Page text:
Wednesday, January 3, 2018
Affidavit regarding Amer Adi and his relationship with his ex-wife, Linda Adi.
By KALEA HALL
When Amer “Al” Adi Othman, known locally as Al Adi, lifted his pant leg to show the ankle bracelet from Immigration and Customs Enforcement tracking his every move, cries of shock were heard in his downtown hookah bar.
Adi, a longtime Youngstown businessman who is credited among the people who began downtown’s renaissance, also shed some tears.
Adi must go back to Amman, Jordan, after living in the U.S. for 38 years, building a business and raising four daughters with his wife of 29 years, Fidaa Musleh, a naturalized citizen.
A party for Adi will take place starting at 6:30 p.m. Saturday at the Arab Community Center in Youngstown.
“I strongly believe I belong here,” Adi said. “This is my town and my country, and I am a U.S. citizen even though Trump says no.”
As Adi tells his story, his employees at the deli fix lunch, play lottery numbers and chat with his everyday customers. Lunchtime here is always busy with a fast-moving line of businessmen and women, everyday folk and students.
Three daughters, Lana Adi, 18, Lina Adi, 24, and Rania, 19, listened and watched – tears streaming down their faces – as their father spoke of how hard he fought to become a citizen and how that fight ended in September when he found out he would be deported.
“They didn’t even trust the fact that I do not have a record,” 57-year-old Adi said. “They gave me this [showing the bracelet] so they would know exactly where I am at. I don’t think what happened is right. I think everyone should know about this story.”
Adi, who twirled white beads in his hands Tuesday as he told parts of his story to reporters, his friends and family, came to the U.S. when he was 19. He settled in San Diego, Calif., and worked at a diner, where he met his first wife. The two were married about 21/2 years and through her, he applied for his green card and received it.
After they divorced, Adi moved to Youngstown and met and married Fidaa. Adi and his wife left the country for three years and when they returned, his green card was taken. In the early 1990s, his second wife applied for Adi to receive a new green card, and the application was denied.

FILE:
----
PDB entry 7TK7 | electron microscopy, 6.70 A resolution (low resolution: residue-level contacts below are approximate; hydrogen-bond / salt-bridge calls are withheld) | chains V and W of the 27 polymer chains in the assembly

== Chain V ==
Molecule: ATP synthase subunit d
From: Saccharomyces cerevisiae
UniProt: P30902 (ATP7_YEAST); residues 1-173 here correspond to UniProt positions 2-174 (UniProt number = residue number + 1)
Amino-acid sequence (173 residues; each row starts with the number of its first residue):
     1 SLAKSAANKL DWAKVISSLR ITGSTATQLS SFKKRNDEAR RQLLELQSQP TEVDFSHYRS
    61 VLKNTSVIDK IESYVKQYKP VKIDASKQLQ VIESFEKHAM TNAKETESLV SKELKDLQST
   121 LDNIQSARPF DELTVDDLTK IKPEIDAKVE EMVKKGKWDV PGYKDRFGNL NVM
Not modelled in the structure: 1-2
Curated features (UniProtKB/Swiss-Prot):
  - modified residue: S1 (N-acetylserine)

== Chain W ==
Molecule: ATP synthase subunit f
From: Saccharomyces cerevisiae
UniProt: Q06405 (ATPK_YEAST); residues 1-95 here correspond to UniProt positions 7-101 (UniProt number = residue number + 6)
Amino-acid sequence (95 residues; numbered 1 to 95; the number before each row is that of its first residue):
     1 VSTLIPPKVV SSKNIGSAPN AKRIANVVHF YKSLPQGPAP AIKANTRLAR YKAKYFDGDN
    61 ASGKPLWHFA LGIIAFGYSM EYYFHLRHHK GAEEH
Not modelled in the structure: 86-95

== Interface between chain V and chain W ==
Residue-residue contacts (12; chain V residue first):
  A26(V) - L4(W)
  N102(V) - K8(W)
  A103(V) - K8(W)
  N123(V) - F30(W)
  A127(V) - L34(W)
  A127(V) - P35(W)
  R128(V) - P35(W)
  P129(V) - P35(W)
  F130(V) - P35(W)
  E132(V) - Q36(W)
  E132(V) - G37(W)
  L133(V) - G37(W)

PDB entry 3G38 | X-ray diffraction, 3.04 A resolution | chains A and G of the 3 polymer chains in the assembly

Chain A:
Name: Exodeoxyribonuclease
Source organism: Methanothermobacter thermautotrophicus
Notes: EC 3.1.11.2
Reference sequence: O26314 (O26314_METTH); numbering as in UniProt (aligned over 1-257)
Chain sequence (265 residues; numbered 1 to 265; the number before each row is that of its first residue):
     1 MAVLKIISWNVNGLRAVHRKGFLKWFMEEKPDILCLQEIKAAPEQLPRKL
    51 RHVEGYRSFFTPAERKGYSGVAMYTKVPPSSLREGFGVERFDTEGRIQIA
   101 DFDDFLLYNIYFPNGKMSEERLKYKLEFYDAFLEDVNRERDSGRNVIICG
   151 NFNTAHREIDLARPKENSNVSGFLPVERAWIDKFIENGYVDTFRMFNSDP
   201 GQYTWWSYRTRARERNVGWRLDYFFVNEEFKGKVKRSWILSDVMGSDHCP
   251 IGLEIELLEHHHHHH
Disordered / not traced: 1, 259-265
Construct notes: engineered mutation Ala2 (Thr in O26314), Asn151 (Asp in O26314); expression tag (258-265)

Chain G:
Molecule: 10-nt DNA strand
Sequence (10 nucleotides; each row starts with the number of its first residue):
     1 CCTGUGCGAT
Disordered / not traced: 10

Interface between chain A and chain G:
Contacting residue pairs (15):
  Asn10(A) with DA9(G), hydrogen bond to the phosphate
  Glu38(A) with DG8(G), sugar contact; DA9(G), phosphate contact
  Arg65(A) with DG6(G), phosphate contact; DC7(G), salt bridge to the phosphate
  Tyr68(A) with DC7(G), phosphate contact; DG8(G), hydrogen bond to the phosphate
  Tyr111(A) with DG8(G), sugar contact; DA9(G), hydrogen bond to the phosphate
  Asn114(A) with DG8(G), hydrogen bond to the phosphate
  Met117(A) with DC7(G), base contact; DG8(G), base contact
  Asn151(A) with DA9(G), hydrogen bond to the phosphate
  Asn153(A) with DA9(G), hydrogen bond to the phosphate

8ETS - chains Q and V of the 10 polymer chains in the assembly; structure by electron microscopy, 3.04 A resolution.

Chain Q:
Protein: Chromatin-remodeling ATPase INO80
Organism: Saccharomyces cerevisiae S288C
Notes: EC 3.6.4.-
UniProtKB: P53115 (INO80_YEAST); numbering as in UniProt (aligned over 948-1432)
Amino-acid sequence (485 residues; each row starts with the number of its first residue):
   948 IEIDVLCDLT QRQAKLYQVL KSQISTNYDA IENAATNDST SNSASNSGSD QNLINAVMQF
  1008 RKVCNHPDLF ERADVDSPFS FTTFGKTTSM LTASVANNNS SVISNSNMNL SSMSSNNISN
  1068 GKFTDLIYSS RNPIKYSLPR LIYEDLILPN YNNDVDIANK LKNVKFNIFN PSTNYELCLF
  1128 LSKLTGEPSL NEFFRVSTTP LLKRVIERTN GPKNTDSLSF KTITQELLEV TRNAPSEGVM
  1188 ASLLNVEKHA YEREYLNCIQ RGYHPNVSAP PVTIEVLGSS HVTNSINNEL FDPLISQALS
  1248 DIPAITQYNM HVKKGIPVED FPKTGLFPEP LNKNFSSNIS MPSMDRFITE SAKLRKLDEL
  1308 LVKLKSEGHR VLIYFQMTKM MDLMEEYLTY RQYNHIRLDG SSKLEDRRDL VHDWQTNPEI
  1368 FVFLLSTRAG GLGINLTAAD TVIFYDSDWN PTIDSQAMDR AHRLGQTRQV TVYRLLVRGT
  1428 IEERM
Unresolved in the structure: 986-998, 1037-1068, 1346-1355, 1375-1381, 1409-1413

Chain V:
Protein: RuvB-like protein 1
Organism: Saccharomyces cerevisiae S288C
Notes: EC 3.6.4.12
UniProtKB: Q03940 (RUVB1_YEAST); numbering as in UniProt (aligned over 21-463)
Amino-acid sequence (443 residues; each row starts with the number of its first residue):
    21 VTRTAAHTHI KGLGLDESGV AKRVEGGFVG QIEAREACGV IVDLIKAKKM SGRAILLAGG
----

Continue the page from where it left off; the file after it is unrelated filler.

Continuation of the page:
“They said the reason was because my first marriage was fraudulent,” Adi said. “We never had the chance to go defend ourselves in front of a judge.”
In 2007, Adi’s ex-wife went to an attorney and filed an affidavit recanting the statement she signed in 1990 stating that the marriage was a fraud.
In the affidavit obtained by The Vindicator, Adi’s ex-wife says the Immigration and Naturalization Services came to her house in 1990, and she signed the statement under duress.
“Nobody listened,” Adi said. “I started fighting this case.”
Adi fought until he could not fight anymore, and that came in 2013.
U.S. Rep. Tim Ryan of Howland, D-13th, came forward to help out by sponsoring a private bill on Adi’s behalf that prevented his deportation and granted him legal status. The bill was not a law, but for a time prevented the Department of Homeland Security from deporting anyone who is a subject of pending legislation.
That changed under President Donald J. Trump’s administration when deportations were no longer delayed because of a private bill.
Ryan condemned the deportation of Adi on Tuesday.
“Here’s a guy who took a risk and went downtown,” Ryan said. “[His business] contributed to the come back of the downtown Youngstown and that’s not even being recognized now. The president is trying to scare everyone and make every immigrant look like a violent criminal who needs to be deported. This is all part of this larger problem we have, the lack of immigration reform.”
Adi is leaving on a one-way ticket to Jordan on Sunday. His wife is staying by his side and going with him, but they will leave behind their four daughters Lana, who studies engineering at the University of Cincinnati; Lina, who manages a hotel in Denver; Rania, who attends Kent State University; and Haneen Adi, 26, who is an English professor at Birzeit University in the West Bank. All his daughters were raised locally and attended Liberty High School.
They watched for years as their dad fought to stay home.
“To have to lose your parents ... I don’t know many 18-year-olds that have to go through that,” Lana said.
The hardest part for Adi is not being able to come back to the U.S. and having to leave his daughters.
“I think it’s a tragedy to break up a family,” Adi’s wife said. “I have four children. I know they’re adults but I still think they need us.”
He has a manager in place to run his businesses, the Downtown Circle Convenience and Deli, which he opened in 2011, and the Circle Hookah Bar, which he opened in 2015.
“It’s disappointing to hear because he was a pioneer for the downtown renaissance,” said Mayor Jamael Tito Brown. “He was one of the first to invest in the renaissance, so it’s going to be a big loss for the city of Youngstown.”
Adi plans to continue to fight for U.S. citizenship despite the order.
“Over the last decade, Mr. Othman’s immigration case has undergone exhaustive judicial review at multiple levels of the nation’s courts, including before the immigration courts, federal appeals courts and U.S. district court,” ICE officials said in a statement to The Vindicator. “In each review, the courts have uniformly held that Mr. Othman does not have a legal basis to remain in the U.S. In an exercise of discretion, the agency has allowed him to remain free from custody while timely finalizing his departure plans, rather than be detained and deported.”
The only silver lining for Adi in his deportation story is he gets to see his 90-year-old mother again.